Dysregulation of oncogenes by translocation to the IgH locus (14q32) is a seminal event in the pathogenesis of B-cell tumours. In multiple myeloma (MM), translocations to the IgH locus have been reported at an incidence of 20-60%. For most translocations, the partner chromosome is unknown (14q+); for the others, a diverse array of chromosomal partners have been identified, with 11q13 (cyclin D1) the only chromosome that is frequently involved2-6. Recently, we developed a Southern-blot assay that detects translocation breakpoint fragments in most MM tumour, including those with no translocation detected by conventional karyotyping6. In a continuing analysis of translocations in 21 myeloma cell lines and primary tumours, we show that the novel, karyotypically silent translocation t(4;14)(p16.3;q32.3) is present in five lines and at least three of ten primary tumours. The chromosome-4 breakpoints are clustered in a 70-kb region centromeric to the fibroblast growth factor receptor 3 gene (FGFR3), the apparent dysregulated oncogene. Two lines and one primary tumour with this translocation selectively express an FGFR3 allele containing activating mutations identified previously in thanatophoric dwarfism. We propose that after the t(4;14) translocation, somatic mutation during tumour progression frequently generates an FGFR3 protein that is active in the absence of ligand.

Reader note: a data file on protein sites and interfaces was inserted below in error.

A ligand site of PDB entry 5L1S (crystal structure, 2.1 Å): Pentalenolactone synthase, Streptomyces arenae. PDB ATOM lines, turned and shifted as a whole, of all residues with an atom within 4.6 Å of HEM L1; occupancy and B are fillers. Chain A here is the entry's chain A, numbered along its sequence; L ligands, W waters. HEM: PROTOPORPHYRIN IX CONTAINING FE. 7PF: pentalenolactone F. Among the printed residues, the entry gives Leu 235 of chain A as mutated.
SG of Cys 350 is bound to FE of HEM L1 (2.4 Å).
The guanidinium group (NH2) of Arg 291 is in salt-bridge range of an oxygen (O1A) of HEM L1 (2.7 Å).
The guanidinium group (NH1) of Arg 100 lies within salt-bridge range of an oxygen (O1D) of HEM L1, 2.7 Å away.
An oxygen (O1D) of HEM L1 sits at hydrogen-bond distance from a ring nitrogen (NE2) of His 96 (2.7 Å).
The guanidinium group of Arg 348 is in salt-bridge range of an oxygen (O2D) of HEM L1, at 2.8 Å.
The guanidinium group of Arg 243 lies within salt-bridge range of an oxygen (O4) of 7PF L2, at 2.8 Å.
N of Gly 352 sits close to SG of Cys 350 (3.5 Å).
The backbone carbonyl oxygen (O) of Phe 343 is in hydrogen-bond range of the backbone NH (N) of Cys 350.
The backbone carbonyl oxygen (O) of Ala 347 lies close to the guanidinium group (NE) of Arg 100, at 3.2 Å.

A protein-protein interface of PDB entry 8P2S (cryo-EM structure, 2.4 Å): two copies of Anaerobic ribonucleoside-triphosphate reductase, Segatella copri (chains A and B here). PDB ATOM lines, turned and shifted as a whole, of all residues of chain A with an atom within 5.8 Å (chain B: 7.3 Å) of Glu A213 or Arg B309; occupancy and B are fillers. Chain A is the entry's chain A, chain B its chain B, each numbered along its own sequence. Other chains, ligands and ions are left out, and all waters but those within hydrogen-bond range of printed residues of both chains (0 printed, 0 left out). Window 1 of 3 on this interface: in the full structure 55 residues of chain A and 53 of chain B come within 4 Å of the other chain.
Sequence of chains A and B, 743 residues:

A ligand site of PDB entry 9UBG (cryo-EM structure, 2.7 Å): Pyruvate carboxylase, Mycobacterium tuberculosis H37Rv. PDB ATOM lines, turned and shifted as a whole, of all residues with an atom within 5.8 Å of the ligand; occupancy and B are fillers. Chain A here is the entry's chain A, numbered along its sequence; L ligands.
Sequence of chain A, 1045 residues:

|Original language||English (US)|
|Number of pages||5|
|State||Published - 1997|
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